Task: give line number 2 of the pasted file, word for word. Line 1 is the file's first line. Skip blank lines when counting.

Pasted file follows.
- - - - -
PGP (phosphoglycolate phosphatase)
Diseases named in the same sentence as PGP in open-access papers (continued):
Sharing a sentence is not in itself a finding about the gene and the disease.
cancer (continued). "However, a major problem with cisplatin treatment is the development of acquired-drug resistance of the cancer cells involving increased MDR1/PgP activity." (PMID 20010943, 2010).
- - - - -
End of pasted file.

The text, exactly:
Diseases named in the same sentence as PGP in open-access papers (continued):